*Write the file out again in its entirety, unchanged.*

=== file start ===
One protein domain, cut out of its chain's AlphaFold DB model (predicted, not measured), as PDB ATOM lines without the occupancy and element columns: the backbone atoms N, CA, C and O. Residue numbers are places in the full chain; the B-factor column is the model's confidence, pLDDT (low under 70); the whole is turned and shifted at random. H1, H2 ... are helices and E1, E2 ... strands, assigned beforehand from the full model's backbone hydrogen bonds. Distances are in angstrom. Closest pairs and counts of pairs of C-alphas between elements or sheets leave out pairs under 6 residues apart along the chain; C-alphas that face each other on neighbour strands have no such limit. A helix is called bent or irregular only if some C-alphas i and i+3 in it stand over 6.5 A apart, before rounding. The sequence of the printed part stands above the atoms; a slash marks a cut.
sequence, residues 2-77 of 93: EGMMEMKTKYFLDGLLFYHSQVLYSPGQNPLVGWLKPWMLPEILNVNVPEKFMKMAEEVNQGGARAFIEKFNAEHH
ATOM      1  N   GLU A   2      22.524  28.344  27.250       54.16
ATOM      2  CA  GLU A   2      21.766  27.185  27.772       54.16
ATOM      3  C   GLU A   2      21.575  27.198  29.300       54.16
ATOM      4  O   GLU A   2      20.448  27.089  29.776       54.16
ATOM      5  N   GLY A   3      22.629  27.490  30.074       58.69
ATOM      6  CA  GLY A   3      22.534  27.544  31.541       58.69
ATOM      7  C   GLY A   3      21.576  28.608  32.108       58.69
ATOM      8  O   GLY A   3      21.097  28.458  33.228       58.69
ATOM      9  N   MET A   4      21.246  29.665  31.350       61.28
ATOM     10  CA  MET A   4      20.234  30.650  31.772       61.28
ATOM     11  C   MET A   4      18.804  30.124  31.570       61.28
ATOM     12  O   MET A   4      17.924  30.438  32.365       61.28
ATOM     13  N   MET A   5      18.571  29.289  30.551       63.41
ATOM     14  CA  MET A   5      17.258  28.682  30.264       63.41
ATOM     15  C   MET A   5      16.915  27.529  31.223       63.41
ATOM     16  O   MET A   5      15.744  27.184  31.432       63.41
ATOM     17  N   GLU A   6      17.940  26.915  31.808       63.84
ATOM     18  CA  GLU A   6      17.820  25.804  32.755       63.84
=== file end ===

One protein domain, cut out of its chain's AlphaFold DB model (predicted, not measured), as PDB ATOM lines without the occupancy and element columns: the backbone atoms N, CA, C and O. Residue numbers are places in the full chain; the B-factor column is the model's confidence, pLDDT (low under 70); the whole is turned and shifted at random. H1, H2 ... are helices and E1, E2 ... strands, assigned beforehand from the full model's backbone hydrogen bonds. Distances are in angstrom. Closest pairs and counts of pairs of C-alphas between elements or sheets leave out pairs under 6 residues apart along the chain; C-alphas that face each other on neighbour strands have no such limit. A helix is called bent or irregular only if some C-alphas i and i+3 in it stand over 6.5 A apart, before rounding. The sequence of the printed part stands above the atoms; a slash marks a cut.
sequence, residues 2-77 of 93: EGMMEMKTKYFLDGLLFYHSQVLYSPGQNPLVGWLKPWMLPEILNVNVPEKFMKMAEEVNQGGARAFIEKFNAEHH
ATOM      1  N   GLU A   2      22.524  28.344  27.250       54.16
ATOM      2  CA  GLU A   2      21.766  27.185  27.772       54.16
ATOM      3  C   GLU A   2      21.575  27.198  29.300       54.16
ATOM      4  O   GLU A   2      20.448  27.089  29.776       54.16
ATOM      5  N   GLY A   3      22.629  27.490  30.074       58.69
ATOM      6  CA  GLY A   3      22.534  27.544  31.541       58.69
ATOM      7  C   GLY A   3      21.576  28.608  32.108       58.69
ATOM      8  O   GLY A   3      21.097  28.458  33.228       58.69
ATOM      9  N   MET A   4      21.246  29.665  31.350       61.28
ATOM     10  CA  MET A   4      20.234  30.650  31.772       61.28
ATOM     11  C   MET A   4      18.804  30.124  31.570       61.28
ATOM     12  O   MET A   4      17.924  30.438  32.365       61.28
ATOM     13  N   MET A   5      18.571  29.289  30.551       63.41
ATOM     14  CA  MET A   5      17.258  28.682  30.264       63.41
ATOM     15  C   MET A   5      16.915  27.529  31.223       63.41
ATOM     16  O   MET A   5      15.744  27.184  31.432       63.41
ATOM     17  N   GLU A   6      17.940  26.915  31.808       63.84
ATOM     18  CA  GLU A   6      17.820  25.804  32.755       63.84